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"If someone wants to comment after reading a post, we want to be here for them."
Love it. And this is exactly what bothers me about taking comments off of a "blog," because to me without comments a blog is just a website that you update a lot. Like @creativeoncall said, it's plain old media. It's lost the social aspect because the writers no longer care to waste their time engaging with the little folk.
Of course, Copyblogger (while an excellent site) were never much for engagement, so I'm guessing it isn't part of their business model. And that's a choice that they've made, which seems to be working well for them.
Speaking of business, I wonder if they had an inkling of how much attention they were going to get for this controversial move?
3 weeks, 1 day ago on Crowd Work: A Case for Not Removing Blog Comments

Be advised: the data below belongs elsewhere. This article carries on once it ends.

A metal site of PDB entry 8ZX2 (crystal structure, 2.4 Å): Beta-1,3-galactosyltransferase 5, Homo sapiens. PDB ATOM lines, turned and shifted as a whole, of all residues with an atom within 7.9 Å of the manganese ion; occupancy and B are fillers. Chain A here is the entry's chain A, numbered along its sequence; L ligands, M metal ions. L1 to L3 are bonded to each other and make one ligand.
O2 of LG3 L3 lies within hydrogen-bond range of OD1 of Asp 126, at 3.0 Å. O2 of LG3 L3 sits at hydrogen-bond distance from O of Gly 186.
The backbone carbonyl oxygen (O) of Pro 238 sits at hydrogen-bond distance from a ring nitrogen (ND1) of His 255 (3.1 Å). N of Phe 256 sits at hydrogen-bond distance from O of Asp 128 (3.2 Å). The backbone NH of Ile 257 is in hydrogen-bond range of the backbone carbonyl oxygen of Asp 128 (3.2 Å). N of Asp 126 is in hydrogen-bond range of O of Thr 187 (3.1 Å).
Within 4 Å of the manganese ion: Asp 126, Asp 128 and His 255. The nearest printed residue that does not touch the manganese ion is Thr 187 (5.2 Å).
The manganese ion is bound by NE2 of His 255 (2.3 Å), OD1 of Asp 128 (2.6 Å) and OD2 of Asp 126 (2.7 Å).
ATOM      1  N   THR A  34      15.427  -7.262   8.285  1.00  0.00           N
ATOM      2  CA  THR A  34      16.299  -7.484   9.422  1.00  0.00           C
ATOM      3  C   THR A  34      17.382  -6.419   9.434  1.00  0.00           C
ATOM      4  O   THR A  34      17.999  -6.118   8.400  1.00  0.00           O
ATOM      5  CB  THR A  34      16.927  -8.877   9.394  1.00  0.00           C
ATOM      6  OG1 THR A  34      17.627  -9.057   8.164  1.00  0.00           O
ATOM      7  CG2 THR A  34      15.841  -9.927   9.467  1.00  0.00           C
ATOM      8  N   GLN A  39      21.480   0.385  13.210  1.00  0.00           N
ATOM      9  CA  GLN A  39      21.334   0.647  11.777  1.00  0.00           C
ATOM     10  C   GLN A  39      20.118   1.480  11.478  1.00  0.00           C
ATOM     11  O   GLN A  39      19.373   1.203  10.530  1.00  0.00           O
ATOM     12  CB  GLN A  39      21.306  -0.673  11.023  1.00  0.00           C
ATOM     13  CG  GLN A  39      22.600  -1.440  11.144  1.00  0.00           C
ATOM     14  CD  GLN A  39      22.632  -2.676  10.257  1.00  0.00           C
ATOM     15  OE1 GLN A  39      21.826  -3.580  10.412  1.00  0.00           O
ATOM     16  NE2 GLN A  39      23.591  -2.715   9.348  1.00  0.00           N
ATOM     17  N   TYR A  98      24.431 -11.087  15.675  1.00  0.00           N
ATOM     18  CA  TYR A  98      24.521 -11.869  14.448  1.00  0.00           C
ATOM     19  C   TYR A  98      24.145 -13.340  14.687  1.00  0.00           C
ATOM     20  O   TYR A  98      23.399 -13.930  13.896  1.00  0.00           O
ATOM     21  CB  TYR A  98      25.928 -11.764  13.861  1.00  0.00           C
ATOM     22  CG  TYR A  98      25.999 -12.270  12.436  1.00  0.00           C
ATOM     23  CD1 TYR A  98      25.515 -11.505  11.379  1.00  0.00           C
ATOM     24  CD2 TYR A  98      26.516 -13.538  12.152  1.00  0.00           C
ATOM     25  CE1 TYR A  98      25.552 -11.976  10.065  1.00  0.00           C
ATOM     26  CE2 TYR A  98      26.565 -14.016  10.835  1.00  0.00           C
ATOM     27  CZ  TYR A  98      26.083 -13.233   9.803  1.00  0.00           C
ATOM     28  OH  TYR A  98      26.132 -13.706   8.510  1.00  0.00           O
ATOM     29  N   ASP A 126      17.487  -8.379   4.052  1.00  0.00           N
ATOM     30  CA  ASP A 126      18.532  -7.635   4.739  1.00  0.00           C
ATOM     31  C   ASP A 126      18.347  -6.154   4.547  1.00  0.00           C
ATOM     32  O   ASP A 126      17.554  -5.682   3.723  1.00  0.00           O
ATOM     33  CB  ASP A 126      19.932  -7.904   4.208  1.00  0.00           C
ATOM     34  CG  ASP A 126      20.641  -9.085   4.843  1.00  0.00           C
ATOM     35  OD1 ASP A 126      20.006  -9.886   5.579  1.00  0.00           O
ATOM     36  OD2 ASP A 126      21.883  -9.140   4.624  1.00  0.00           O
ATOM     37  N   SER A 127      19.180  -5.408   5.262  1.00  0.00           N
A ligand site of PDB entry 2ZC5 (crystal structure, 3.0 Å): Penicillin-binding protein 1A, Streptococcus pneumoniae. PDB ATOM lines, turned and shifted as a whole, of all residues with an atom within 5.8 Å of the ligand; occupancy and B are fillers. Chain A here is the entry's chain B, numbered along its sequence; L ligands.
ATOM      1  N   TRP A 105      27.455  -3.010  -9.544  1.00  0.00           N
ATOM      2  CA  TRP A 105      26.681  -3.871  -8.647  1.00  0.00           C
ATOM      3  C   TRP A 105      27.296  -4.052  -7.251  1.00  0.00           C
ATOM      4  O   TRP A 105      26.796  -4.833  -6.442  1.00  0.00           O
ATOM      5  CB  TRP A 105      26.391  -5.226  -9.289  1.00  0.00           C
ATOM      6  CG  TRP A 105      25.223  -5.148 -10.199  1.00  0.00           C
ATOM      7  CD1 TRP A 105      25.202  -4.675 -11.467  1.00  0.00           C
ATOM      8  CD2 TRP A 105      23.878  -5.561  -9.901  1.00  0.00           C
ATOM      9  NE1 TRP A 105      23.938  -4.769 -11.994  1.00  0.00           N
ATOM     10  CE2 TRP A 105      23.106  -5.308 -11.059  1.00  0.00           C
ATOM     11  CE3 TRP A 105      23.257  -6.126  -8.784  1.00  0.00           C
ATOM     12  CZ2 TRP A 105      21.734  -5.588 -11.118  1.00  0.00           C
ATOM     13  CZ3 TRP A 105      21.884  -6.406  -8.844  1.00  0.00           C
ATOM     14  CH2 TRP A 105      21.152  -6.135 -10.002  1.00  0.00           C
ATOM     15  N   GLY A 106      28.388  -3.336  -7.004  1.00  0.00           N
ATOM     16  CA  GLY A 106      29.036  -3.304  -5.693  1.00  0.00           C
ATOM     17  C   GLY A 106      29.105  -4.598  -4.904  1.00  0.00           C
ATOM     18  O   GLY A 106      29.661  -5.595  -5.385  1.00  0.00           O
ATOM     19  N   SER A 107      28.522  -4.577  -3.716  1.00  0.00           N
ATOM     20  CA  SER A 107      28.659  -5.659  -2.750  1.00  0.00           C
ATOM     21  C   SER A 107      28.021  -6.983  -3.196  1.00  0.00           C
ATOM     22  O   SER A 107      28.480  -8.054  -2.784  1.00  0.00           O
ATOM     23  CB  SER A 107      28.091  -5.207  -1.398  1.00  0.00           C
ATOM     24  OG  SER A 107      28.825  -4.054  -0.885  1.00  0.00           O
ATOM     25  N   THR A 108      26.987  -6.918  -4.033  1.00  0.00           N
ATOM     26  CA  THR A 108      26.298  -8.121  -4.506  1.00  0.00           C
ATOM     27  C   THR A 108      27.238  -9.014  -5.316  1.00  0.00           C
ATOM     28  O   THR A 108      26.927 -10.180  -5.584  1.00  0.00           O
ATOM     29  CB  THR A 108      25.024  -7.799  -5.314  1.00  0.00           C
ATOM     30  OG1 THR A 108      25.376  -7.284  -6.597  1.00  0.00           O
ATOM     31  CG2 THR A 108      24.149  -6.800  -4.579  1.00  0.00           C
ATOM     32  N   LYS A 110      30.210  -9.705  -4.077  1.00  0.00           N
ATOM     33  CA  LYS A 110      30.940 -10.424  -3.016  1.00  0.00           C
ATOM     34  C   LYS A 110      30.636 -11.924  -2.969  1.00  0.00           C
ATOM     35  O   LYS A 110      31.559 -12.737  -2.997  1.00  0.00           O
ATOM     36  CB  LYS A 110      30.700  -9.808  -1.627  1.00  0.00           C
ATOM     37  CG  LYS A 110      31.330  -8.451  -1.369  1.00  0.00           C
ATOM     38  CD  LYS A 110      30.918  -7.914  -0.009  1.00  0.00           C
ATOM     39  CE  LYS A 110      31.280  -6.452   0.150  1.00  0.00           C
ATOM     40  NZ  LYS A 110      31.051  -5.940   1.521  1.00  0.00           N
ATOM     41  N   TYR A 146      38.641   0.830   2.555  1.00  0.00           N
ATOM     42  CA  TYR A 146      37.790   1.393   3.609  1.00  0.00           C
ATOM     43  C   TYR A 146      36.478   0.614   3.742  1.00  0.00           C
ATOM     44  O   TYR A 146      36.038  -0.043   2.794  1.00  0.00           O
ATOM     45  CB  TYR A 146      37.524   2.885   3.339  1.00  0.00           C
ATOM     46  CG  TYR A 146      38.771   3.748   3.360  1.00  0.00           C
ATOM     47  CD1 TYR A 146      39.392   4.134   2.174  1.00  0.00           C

Congratulations @ginidietrich - I've already got my copy (as you know), and I can't wait to blog about it ... and review it on Amazon ... and tweet about it... :D
3 weeks, 2 days ago on Spin Sucks (the Book) is Here!
You're awesome, and I'm totally going to take you up on that offer. Thanks Gini!
1 month ago on Vanity Metrics in PR May Be a Necessary Evil
Here's my challenge: There's a lot of info on what metrics aren't
useful (and I agree with you on these, Gini, especially on advertising
equivalencies - UGH).
But there's far less info on what metrics are useful.
work for a smallish organization. For communications, I'm it. My boss
wants hard data and I want to provide it to him. But, I need to measure
across all types of communication (events, traditional press, owned
media, social media) and to make matters worse, we're not selling
anything. I'm basically a community manager, and my job is to inspire
warm fuzzy feelings. Oh, and it's just one part of a very, very busy
Digging through this mess to find appropriate
metrics has been painful, and I'm hoping to pick up some specific tips
on what to look for at SMMW14 ;)
I know what not to do. What I need is a viable alternative!